Yes, the idea sounds like science fiction. Yes, it would require (a lot of) new engineering. Yes, there are more feasible climate mitigation tactics that can be employed now and in the near future. But the researchers view this rigorous physics experiment as a backup option that could aid — not replace — existing strategies to help humankind live on a more comfortable Earth.
“We cannot as humanity let go of our primary goal of reducing greenhouse gas emissions here on our planet. That’s got to be the first job,” said Ben Bromley, the study’s lead author and an astrophysicist at University of Utah. “Our idea is one — and it’s a very, very intensive one — to contribute to climate change mitigation, if we need more time here at home.”
The astrophysicists came up with a space dust shield by borrowing concepts from their usual research focused on how planets form around distant stars. Bromley explained that planets form through a messy process involving a lot of collisions, which kick up dust that can intercept a large amount of starlight. So why not explore strategically using such light-blocking dust for Earth’s benefit?
“The literature around space-based geoengineering now spans more than three decades and is filled with creative, often outlandish ideas,” Chad M. Baum, a behavioral scientist at Aarhus University who was not involved in the new study, said in an email. “Some have claimed that seeing these kinds of climate solutions being discussed might bring home the urgency of the situation we are in.”
For instance, the amount of material needed to actually shade the sun exceeds 10 billion kilograms (22 billion pounds), which is about 100 times more mass than humans have ever sent into space. Bromley says dust is very efficient at scattering sunlight relative to its size. The team considered different types of dust, scattering properties and size. The team found that aggregates of fluffy and highly porous particles scattered light the best, but they opted for a particle perhaps more easily accessible in space: moon dust.
In one computer simulation, the team shot lunar dust from the moon’s surface toward the sun. Bromley said the device to launch the lunar dust into space could be something similar to an electromagnetic gun, cannon or rocket — picture a T-shirt cannon sending dust into orbit. In the simulation, the dust scattered along various routes until the team found suitable trajectories, which allowed the dust to concentrate temporarily and act as a sun shield. Bromley said the dust would periodically disperse away from Earth and throughout the solar system.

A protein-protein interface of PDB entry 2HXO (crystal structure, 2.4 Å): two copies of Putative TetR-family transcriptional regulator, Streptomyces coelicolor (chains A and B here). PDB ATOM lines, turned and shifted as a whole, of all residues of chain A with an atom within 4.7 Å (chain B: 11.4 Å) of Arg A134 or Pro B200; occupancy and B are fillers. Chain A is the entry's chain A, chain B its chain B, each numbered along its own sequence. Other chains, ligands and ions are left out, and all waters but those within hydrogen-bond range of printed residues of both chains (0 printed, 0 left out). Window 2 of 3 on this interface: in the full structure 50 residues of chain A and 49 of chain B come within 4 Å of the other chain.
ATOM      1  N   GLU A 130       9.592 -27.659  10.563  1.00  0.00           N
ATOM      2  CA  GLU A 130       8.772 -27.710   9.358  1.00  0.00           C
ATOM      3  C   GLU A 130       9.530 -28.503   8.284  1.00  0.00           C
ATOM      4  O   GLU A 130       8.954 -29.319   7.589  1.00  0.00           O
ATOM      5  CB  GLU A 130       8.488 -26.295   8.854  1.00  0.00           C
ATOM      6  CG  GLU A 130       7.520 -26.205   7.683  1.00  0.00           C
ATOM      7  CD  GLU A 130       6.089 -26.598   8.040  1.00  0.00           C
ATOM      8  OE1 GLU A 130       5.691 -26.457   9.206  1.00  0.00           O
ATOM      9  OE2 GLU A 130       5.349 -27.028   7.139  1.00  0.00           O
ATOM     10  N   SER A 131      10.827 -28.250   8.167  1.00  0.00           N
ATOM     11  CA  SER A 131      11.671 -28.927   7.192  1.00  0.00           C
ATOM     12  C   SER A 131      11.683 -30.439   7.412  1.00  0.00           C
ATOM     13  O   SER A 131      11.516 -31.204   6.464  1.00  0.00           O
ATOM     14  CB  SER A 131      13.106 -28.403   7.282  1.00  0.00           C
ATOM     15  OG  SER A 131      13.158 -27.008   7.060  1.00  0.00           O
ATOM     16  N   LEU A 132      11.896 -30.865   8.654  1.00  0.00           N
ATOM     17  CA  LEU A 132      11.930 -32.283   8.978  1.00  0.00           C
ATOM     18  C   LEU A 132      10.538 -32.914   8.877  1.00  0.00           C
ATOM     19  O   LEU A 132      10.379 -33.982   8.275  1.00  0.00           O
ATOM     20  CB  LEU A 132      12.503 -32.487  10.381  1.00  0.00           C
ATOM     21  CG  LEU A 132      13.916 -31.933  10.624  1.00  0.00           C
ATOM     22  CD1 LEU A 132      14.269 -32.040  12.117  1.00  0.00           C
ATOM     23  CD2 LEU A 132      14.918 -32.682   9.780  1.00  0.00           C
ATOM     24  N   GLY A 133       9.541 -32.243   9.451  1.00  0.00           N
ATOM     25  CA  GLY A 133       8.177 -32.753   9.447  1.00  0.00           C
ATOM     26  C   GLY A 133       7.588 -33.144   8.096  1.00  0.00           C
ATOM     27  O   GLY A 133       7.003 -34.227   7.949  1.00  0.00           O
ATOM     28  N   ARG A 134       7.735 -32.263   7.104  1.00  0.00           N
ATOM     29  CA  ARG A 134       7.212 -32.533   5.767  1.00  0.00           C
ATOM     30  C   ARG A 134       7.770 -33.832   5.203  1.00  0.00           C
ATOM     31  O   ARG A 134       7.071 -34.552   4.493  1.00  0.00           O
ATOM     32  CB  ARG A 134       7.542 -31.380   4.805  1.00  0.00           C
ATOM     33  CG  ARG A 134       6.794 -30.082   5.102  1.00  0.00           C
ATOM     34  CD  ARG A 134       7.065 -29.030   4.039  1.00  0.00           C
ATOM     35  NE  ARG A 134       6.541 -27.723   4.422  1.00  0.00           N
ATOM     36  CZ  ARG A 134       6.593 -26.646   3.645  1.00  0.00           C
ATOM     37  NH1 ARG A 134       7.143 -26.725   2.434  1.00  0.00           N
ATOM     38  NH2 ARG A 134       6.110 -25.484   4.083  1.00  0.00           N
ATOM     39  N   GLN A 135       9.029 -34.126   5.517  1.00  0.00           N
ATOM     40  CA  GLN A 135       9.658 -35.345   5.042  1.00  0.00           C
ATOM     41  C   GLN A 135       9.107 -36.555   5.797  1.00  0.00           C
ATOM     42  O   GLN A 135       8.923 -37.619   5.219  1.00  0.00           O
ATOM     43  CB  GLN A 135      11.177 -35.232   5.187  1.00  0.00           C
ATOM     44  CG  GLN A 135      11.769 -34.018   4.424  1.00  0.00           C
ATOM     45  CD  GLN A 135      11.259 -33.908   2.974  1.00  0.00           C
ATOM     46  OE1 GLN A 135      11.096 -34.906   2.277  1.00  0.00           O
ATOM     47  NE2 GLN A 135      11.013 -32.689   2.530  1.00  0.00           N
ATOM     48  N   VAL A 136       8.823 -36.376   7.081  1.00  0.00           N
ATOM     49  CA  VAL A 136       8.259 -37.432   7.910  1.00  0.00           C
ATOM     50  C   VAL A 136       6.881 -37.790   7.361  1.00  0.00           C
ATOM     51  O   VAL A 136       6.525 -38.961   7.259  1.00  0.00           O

In another simulation, the team shot off dust from a space platform about 1 million miles from Earth. This would be in an area known as L1 (Lagrange point 1), where objects tend to stay put because of equal gravitational pulls between the sun and Earth. This idea required more astronomical cost and effort because they would need a space platform and a dust supply that could be easily replenished.
Baum doesn’t normally find dust clouds to be among the most interesting climate solutions, but he thinks the authors “did an admirable job considering many of the different permutations of a potential approach, and specifically looking at the potential orbits.”
But he points out issues with the sheer amount of material required — 10 billion kilograms of dust — which the authors say may need to be replaced every few days after the dust streams float away. Also, he anticipates many would take issue with how much “moon engineering” would be required to make the idea work.
“We haven’t solved the climate change problem yet, so these novel ideas are great [for] eliciting reactions from both the public and scientific community,” Yonekura, a scientist at the Rand Corp., said in an email. “Solar geoengineering — though highly controversial — does not seem to be off the table, and these new solution ideas help provide alternative approaches that weigh differently in a cost-benefit analysis.”
“Global climate change from human injections of greenhouse gases is a real problem, but there is a much simpler, safer, and cheaper solution: leave the fossil fuels in the ground and run the world on solar and wind power, of which there is enough to supply power for everyone,” said Robock, a professor of climate science at Rutgers University who was an author on the 2007 Intergovernmental Panel on Climate Change committee that was awarded the Nobel Peace Prize.
In terms of “climate intervention” projects, Robock said there are a number of more realistic proposals that should receive additional attention. He said carbon-dioxide removal will probably be useful in the future, but is currently expensive and raises potential environmental questions, such as where to bury the carbon. Robock also said more research is needed even with injecting aerosols into atmosphere, even though it is often discussed as a realistic possibility.
“We’re coming in this as people who certainly care about the Earth, care about life here,” said Bromley. “I don’t know what path people will take, but if [space dust] is one that we view as being more practical, better for humanity, I would love to see this put into operation. It is fascinating.”